For the nth time this month I heard someone said “Client X has asked for the product to be compliant to Y standards”. And for the nth time, I asked “Why”. For the nth time, there was no good answer to that question.
I tried explaining that adopting the standard will not benefit the customers in any way at this point in time, especially if the standards has not gained wide adoption — non-production usage does not count. Because it has becoming a recurrent issue, I even wrote a memo to describe how standards will not sell our product.
“Standards alignment” at this point in time is just another “feature”. And this “feature” is a distraction.
To understand how a feature request can be a distraction to the product team, allow me to take you on a fictitious, and very ridiculous, story…
You are a indie printer manufacturing company.
Over the past 5 years you have spent countless R&D dollars producing the world most efficient home printer. One that prints hundreds of pages a minute without warming up and it comes with cheap ink refills.
Due to limited budgets, you can only manufacture 100 units of this printer to be distributed by a single retailer. When the first shipment of the printer reached the retailer, you were so confident that these printers will fly off the shelves.
Since the first day the product was shipped you waited for the cheque.
And you waited.
The cheque didn’t come. Worried about the capital to fund your next batch of printers to be manufactured, you visit the retailer. Entering the shop, you found your printers shelved in a dark corner of the shop. You walked up to one of the salesperson and asked them why the printers did not sell.
He replied “The customers were excited about the products. Most of them were here because they were looking for a printer to print their children’s homework and their work documents. They knew the pain of having a printer taking forever to warm up, printing lots of junks, and simply taking forever to print a page. They loved this printer!”.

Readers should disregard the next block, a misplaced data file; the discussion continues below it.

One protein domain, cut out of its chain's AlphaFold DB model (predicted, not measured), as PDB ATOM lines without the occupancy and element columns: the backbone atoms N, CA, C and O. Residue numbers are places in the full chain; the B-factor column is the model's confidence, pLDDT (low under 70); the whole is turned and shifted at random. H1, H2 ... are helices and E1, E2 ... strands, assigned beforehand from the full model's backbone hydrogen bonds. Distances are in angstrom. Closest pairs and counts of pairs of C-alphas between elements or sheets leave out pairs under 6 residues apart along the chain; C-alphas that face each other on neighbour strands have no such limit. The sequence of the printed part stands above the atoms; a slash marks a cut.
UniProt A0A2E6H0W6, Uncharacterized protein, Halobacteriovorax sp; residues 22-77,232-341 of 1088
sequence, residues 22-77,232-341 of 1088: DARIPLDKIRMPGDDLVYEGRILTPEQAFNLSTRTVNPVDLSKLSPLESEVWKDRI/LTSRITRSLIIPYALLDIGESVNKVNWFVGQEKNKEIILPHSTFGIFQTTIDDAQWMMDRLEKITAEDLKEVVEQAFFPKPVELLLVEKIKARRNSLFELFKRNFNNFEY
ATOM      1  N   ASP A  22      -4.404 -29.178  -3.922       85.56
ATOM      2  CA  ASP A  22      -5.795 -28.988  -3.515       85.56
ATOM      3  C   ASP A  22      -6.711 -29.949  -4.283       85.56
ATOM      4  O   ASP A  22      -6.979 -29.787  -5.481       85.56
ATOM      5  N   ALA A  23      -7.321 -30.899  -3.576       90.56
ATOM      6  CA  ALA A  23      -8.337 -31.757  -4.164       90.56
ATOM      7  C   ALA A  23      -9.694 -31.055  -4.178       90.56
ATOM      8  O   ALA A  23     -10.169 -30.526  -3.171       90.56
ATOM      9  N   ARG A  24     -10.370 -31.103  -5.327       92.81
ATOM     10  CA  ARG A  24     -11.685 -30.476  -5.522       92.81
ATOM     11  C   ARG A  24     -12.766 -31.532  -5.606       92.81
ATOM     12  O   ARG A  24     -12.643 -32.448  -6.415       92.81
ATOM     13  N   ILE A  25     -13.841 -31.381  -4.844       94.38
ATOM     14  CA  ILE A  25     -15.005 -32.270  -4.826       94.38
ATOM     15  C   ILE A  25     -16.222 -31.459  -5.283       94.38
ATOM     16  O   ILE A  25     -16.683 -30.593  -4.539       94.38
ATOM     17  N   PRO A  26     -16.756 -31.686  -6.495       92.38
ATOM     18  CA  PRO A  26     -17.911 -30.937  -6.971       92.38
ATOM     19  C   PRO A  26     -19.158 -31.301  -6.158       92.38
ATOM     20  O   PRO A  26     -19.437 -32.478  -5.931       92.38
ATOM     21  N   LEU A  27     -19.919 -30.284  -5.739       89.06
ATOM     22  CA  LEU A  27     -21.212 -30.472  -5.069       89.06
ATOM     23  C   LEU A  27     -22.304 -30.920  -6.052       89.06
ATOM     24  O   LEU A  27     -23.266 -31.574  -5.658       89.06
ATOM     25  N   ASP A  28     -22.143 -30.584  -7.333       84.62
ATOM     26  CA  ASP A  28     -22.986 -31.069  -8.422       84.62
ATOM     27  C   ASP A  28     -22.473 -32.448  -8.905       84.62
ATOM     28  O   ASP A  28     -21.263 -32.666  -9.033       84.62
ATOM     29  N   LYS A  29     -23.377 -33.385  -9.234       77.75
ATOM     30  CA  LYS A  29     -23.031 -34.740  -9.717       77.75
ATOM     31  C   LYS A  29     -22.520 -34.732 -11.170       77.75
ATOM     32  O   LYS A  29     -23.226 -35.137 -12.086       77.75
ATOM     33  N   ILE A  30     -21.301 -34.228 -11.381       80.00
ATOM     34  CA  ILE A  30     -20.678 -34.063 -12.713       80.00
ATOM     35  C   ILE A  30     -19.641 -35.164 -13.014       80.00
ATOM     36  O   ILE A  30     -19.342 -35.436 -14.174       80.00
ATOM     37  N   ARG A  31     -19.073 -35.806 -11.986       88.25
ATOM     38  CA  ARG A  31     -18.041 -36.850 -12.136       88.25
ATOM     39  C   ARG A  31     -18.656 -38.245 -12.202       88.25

The only problem was that this printer was not using a standard printer cable.
Then he continued: “The only problem was that this printer was not using a standard printer cable.”
“While your cables connects to their computer fine with the USB end, the customers have not seen the other end before. It’s a non-standard cable!”
You thought you have heard enough of how ridiculous that sound but the salesman continued: “They thought it will be good if your cables could be used for other printers in the future…”
Thinking hard about how ridiculous that sounded, you know there’s only three possibilities here:
For some reason, your printers is not delivering the wow factor you initially thought they would.
The customers could not express what was missing, and they found the most convenient reason to say no to you — and that happened to be a non-compliant cable you provided with the printer.
The cable was simply a distraction for something more problematic.
If this is the case, it is likely you have to go back to the drawing board and really start asking what does the users want, and actually ask them. When you do, make sure you follow up with a series of “why”s to understand what they truly desire.
The printer you’ve created is the first in the world to actually does it job well, there is no reason why it should under-perform.
It is possible that the product is left with someone who is unable to sell it.
Perhaps the sales person is getting a fatter cheque selling another printer? Perhaps he is also in the business of selling AB cables? Or maybe he is just plain incompetent? We won’t know.
To the customer who is in the shop looking to buy a fridge, the printer is simply a solution looking for a problem.
In this case, the “customer” is not your target. Forget that he even suggested the cable and be glad that he didn’t ask if your printer can keep his veggies fresh for 2 weeks.
In the 3 possibilities where your printer did not sell, only one involves a substandard product, and the problem is likely nothing to do with the new feature request.
When buying a printer, consumers are likely looking for something that help them save time, reduce cost, reduce effort and reduce risk — things of value.
You don’t want a feature to become a distraction from delivering true value to your customers.
Rather than designing your products around features, try designing them around value.